• 8 Years Ago
      I've been an XM subscriber for over a year now and have enjoyed XM since. I've also subscribed to Sirius before moving to XM since they have much deeper playlists than Sirius. I just hope XMs massive playlist and channels stay the same. I was annoyed at Siriu's music channels, they would often repeat the same garbage over and over like it's free radio. I just hope the merged company doesn't dilute my XM playlists with Sirius crap music channels.
      • 8 Years Ago
      I see most of these comments as shortsighted. There is clearly a strong financial case to be made for merging these two nacent companies, and there is a strong case for the consumer as well. Increasing prices will not be a benefit for these two companies, as it would slow adoption and retention. The two companies can generate more money (1+1=3) in terms of audience share in the advertising markets as a combined entity.

      Overall, as a subscriber to both services, I welcome the idea of the merger. Sat Radio will evolve like any other new medium, and should be permitted to do so.

      A much bigger issue here is to watch as the "Content Police" try to squeeze XM and Sirius on their uncensored content. They may not do it overtly, but it will happen. These are the same lobbys that want to tell you what their version of free speech is. There is surely to be a lot of that going on in the cloakrooms on the Hill.

      At the end of the day, its just radio, and its a choice. No one is forced to buy it, or listen to it.
      I'm sure all the consumers that subscribe to both services would like to see this medium prosper, and I believe that a merger would allow that to happen faster, which will be better for consumers.

      There is a reason why 13 Million people have left regular radio for sattelite. Its the content, stupid!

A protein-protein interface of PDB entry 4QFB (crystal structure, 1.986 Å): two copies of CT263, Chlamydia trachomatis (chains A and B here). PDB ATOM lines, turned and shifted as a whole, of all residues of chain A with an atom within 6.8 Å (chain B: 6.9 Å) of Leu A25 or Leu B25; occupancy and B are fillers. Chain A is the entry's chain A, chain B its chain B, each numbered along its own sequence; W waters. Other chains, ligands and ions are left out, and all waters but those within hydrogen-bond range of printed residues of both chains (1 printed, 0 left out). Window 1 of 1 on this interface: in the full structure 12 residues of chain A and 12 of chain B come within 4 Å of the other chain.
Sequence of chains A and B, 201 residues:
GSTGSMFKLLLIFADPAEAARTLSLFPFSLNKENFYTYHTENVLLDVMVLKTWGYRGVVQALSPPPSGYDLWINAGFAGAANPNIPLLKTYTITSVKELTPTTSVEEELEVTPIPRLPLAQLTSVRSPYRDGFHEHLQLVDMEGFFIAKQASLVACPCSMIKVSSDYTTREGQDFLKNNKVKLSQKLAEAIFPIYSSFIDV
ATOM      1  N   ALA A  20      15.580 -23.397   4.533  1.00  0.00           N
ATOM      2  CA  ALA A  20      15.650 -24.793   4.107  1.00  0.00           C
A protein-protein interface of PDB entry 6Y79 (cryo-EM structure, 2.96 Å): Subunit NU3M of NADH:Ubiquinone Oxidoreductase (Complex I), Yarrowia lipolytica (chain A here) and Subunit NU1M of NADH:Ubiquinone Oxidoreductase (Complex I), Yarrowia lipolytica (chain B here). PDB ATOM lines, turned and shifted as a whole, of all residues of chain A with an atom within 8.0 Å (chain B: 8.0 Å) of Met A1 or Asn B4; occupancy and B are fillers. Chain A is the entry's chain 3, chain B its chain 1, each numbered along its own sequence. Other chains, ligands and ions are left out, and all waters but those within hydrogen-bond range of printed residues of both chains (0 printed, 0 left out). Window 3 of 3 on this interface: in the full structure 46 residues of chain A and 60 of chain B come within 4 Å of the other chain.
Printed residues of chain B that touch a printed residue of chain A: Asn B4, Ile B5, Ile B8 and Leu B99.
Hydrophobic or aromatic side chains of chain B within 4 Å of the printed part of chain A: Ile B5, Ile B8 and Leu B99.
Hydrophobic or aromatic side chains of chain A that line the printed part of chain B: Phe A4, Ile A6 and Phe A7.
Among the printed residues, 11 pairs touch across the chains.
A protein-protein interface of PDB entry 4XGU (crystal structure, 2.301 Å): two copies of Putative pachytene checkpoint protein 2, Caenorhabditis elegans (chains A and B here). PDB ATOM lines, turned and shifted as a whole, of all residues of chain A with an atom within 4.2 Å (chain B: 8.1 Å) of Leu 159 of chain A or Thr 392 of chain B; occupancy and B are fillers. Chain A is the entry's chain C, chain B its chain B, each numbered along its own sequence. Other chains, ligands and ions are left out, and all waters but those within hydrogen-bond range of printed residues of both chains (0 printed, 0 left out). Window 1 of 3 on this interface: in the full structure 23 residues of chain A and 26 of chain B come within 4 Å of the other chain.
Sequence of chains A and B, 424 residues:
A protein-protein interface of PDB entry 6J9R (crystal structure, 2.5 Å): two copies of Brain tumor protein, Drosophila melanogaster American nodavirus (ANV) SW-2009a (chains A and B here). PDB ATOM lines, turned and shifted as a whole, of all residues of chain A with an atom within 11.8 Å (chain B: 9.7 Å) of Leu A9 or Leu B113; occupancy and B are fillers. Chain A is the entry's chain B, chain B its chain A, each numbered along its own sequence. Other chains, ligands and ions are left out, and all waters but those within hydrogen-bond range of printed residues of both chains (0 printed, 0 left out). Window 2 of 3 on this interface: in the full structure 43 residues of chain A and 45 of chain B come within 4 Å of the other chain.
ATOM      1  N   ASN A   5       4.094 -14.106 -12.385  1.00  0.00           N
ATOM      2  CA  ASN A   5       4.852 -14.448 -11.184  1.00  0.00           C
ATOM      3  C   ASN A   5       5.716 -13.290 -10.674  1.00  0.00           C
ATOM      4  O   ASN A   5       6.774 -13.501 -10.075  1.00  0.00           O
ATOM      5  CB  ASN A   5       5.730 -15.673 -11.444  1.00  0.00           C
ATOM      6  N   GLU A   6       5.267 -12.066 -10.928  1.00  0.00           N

They (regular radio) are now arguing for more regulation from the Justice department and the FCC, when it has been regulation that has caused commercial radio content to become homogonized and boring.

      Its also quite clear that Madison Avenue has to look at people who are willingn to pay for specific content as more valuable demographically than people that wont or dont pay for content.

      Mel Karmazin has a track record of doing the right thing for listeners and shareholders alike as a radio broadcast executive, I'd give the guy some lee-way on this deal.
      • 8 Years Ago
      I hope they don't add more stations, as their bandwidth is seriously overtaxed as it is. Too many stations nobody listens to, and not enough bandwidth to make the only one that you like sound decent. Decrease channels, increase bitrate.
      • 8 Years Ago
      The hardware is my biggest concern too. My Mazda6 has a really nicely integrated factory Sirius system, and I am not liking the idea of having to stick some tacky XM box on my dash to get the content I want. I'm not so worried about the price since as a Sirius subscriber I was already paying the higher of the two rates. On an annual basis it's really not bad.

      Oh, and they had darn well better keep my Sirius music stations commercial free!!!!!!
      • 8 Years Ago
      Can you say 8-track? Sat radio will disappear, mostly because these companies have horrible financials and will ruin their product by allowing commercials to slowly take over their channels. They can't help it since it is the only revenue stream that could save them. But, once their channels are rife with advertising, why would anyone want to pay a subscription fee? They won't. Nor will they want to pay for the hardware to accept the content since cars will have all sorts of other interesting audio options available like HD radio.

      Bye bye, XM and Sirius.
      • 8 Years Ago
      I don't like them messing with my commute entertainment...
      • 8 Years Ago
      Frankly, I'm glad. We just bought a CR-V with XM built in and are Sirius subscribers. I think they should combine both into one, keep all the sports and news from both and then maybe offer dual content at some point in the future with the two systems merged into one radio.